Magazine article Insight on the News

Terror Takes Toll on Nation's Travel Agents: Companies Have Cut Back on Business Travel and More People Are Replacing Leisure Travel with At-Home Family Activities. (Business)

Magazine article Insight on the News

Terror Takes Toll on Nation's Travel Agents: Companies Have Cut Back on Business Travel and More People Are Replacing Leisure Travel with At-Home Family Activities. (Business)

Article excerpt

The travel and tourism industry, from hotels and restaurants to airlines and travel agents, has taken a huge hit, perhaps more so than any other industry since Sept. 11. Americans remain reluctant to travel, some fearing their security and others concerned about getting stranded away from home.

The American Society of Travel Agents (ASTA) estimates that, in the four weeks after the attacks, the industry lost $1.36 billion in business because of a dramatic drop in bookings for flights, hotel rooms, car rentals and cruises. The society further projects that the travel-agency industry will lose $4.4 billion through December 2002.

Those losses would be heaped on an industry already suffering before Sept. 11. Travel agencies have been hit hard in recent years by a variety of developments, from the growth of online booking to the general economic slowdown.

Now the industry is turning to the government for help. Travel-agency officials are asking for financial assistance in the form of low-interest or no-interest loans totaling as much as $4 billion in an effort to stabilize the industry and give cash back to financially strapped businesses. The loans, based on an agency's sales before Sept. 11, would be used to cover lost revenue and unpaid bills since the attacks.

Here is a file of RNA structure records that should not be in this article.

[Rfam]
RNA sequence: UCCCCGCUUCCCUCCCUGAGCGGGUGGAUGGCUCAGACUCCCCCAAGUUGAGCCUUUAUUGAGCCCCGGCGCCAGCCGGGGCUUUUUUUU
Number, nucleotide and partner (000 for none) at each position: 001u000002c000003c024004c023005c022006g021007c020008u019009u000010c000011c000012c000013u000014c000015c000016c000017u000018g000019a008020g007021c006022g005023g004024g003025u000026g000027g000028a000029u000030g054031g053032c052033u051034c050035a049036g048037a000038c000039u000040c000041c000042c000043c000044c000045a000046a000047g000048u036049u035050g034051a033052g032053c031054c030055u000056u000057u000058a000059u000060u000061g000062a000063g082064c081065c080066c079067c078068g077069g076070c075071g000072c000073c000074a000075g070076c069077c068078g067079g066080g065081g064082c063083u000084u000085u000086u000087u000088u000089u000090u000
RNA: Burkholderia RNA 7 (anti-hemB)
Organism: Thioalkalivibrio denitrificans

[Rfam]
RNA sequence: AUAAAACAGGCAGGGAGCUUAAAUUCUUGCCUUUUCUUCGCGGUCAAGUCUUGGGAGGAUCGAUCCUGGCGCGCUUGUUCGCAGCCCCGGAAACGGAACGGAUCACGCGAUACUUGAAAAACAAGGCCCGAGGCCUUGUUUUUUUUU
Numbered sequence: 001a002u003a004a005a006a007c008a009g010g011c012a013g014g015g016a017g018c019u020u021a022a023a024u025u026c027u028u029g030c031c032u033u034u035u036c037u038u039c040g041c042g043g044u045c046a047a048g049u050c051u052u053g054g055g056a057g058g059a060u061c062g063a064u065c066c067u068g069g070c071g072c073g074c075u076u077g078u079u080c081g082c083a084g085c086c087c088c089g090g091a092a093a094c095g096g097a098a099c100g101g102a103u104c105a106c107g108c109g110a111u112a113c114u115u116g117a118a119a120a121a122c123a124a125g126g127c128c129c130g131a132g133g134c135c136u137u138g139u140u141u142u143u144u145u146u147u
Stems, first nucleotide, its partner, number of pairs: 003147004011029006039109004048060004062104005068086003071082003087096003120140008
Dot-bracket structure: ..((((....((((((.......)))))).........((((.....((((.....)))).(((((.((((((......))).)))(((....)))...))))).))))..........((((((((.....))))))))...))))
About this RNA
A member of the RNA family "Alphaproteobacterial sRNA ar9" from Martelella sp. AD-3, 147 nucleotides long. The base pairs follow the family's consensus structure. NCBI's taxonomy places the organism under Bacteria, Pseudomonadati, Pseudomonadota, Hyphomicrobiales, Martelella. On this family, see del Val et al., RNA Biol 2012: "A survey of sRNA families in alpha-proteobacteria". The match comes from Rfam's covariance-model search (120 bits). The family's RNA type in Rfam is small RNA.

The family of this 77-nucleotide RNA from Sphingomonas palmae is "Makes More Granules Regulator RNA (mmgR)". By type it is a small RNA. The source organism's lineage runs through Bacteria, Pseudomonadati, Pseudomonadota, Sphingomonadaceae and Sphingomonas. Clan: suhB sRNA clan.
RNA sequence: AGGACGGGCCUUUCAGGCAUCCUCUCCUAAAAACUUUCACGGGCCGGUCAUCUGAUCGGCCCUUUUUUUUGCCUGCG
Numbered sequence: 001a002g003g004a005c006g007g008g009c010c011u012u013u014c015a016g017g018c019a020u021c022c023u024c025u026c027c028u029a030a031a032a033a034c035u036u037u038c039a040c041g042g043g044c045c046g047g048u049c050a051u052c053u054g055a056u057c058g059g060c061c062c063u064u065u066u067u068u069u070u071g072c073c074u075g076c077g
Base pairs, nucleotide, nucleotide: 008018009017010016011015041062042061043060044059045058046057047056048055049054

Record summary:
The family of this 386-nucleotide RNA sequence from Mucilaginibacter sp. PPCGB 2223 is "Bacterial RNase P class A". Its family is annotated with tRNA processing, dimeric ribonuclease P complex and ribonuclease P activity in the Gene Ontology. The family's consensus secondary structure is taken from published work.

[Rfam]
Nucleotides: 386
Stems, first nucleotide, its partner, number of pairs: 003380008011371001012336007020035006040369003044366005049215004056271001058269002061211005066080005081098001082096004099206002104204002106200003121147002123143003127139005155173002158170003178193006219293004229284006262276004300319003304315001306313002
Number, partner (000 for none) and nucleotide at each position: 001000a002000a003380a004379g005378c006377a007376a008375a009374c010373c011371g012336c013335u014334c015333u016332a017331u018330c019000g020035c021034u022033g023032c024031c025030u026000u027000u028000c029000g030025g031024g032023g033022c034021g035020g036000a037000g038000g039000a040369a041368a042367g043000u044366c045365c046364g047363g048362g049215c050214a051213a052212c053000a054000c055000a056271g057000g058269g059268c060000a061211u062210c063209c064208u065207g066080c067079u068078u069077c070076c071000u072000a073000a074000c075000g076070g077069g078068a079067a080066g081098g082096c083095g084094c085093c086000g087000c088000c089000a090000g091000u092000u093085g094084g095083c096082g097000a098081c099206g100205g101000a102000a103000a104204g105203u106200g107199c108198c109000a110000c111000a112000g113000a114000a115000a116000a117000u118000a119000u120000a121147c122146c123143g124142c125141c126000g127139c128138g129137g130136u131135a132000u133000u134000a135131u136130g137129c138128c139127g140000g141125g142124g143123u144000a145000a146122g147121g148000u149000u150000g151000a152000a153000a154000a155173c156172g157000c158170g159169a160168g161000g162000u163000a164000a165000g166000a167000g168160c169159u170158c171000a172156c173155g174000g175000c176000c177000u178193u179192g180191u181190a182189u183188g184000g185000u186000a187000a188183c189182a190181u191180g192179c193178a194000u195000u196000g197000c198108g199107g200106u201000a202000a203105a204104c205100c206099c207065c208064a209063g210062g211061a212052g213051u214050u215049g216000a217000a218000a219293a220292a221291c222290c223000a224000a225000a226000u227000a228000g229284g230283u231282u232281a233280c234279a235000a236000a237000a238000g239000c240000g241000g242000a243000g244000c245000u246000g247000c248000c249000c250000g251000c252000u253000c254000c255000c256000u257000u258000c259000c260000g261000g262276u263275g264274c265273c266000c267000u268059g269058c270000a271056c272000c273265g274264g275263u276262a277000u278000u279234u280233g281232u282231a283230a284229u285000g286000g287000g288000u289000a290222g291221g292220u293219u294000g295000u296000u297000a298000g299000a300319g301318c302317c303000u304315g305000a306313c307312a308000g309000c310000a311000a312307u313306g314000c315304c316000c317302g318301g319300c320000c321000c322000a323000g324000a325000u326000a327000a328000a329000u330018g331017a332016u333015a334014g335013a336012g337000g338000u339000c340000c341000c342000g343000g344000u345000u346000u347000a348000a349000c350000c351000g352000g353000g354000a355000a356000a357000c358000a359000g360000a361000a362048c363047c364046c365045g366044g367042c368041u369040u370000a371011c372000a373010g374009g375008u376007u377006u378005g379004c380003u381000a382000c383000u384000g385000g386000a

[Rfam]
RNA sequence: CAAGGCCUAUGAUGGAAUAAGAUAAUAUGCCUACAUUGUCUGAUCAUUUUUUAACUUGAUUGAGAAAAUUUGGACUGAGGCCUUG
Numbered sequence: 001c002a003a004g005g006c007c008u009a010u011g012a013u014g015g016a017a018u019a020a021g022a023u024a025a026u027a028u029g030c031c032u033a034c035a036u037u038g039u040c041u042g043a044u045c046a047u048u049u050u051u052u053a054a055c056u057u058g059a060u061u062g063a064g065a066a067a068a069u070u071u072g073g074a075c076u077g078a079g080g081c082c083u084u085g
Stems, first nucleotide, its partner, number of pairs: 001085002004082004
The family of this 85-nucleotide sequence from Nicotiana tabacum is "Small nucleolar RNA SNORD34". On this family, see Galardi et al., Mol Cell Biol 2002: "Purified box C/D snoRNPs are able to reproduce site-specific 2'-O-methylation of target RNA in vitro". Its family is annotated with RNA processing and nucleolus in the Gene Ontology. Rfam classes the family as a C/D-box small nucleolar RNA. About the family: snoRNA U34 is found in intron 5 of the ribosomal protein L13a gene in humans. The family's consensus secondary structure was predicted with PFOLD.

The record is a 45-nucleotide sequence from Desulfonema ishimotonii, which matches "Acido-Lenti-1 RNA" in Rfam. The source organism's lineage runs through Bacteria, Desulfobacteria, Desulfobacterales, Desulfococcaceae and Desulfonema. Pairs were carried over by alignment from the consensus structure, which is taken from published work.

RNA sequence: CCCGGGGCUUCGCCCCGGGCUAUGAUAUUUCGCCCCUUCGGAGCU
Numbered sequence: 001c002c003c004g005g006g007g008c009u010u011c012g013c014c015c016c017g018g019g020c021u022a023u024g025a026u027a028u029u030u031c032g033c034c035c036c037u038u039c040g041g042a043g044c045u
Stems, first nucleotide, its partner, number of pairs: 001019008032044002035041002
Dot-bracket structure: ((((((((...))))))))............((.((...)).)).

Travel agents, however, will have to get in line. A flurry of industries, including airlines, insurance and the U.S. Postal Service, have asked for billions of dollars in financial aid from the government. And some think the government shouldn't bail out travel agencies at all.

"Why bail out a sinking ship?" asks Mike Boyd, president of the Boyd Group, a Colorado-based airline-consulting and research firm. "What's next, the bagel guy down the street?"

According to Boyd, it would be a "waste" to give the travel-agency industry federal assistance since it already was struggling before the attacks. "Travel agents are an anachronism," he says. "They were being cut out of the program because they weren't needed."

Naturally, travel agents disagree: They claim to book 75 percent of all airline reservations -- a number that has stayed fairly consistent during the last two years, ASTA says. "If the agency community is not there, there is no infrastructure that exists," says Hal Rosenbluth, chairman and chief executive of Philadelphia-based Rosenbluth International, one of the largest travel agencies in the country. "Planes will be grounded again if there's no way to make reservations."

Top officials at Rosenbluth have taken a 20 percent pay cut and associates a 10 percent decrease until the end of the year. In addition, Rosenbluth had to furlough about 20 percent of its U.S. associates, in the hope of bringing back these 1,100 employees when financially possible. The company also cut its overhead expenses in half. "We were running a $6 billion corporation for 12 days with virtually no revenue coming in," Rosenbluth says about the two weeks following the attacks.

Many agencies in the same situation said they needed federal money by the end of November to survive, says Richard Copeland, ASTA's president and chief executive. "There could be a lot of casualties if the government doesn't step in," he says.

There is some financial hope for travel agencies. In October, the U.S. Small Business Administration widened access to its Economic Injury Disaster Loans to small businesses, which would include many travel agencies. Such businesses may apply for a loan of up to $1.5 million if they have suffered because of the terrorist attacks. The loans, with a 4 percent interest and a maximum term of 30 years, may be used to pay fixed debts, payroll, accounts payable and other bills.

It's true, however, that travel agencies weren't exactly living the good life before Sept. 11. In recent years, they suffered from the slowing economy, an increase in travel costs, drastic airline-commission cutbacks and an airline campaign to coax flyers to book seats through online-reservation systems. …

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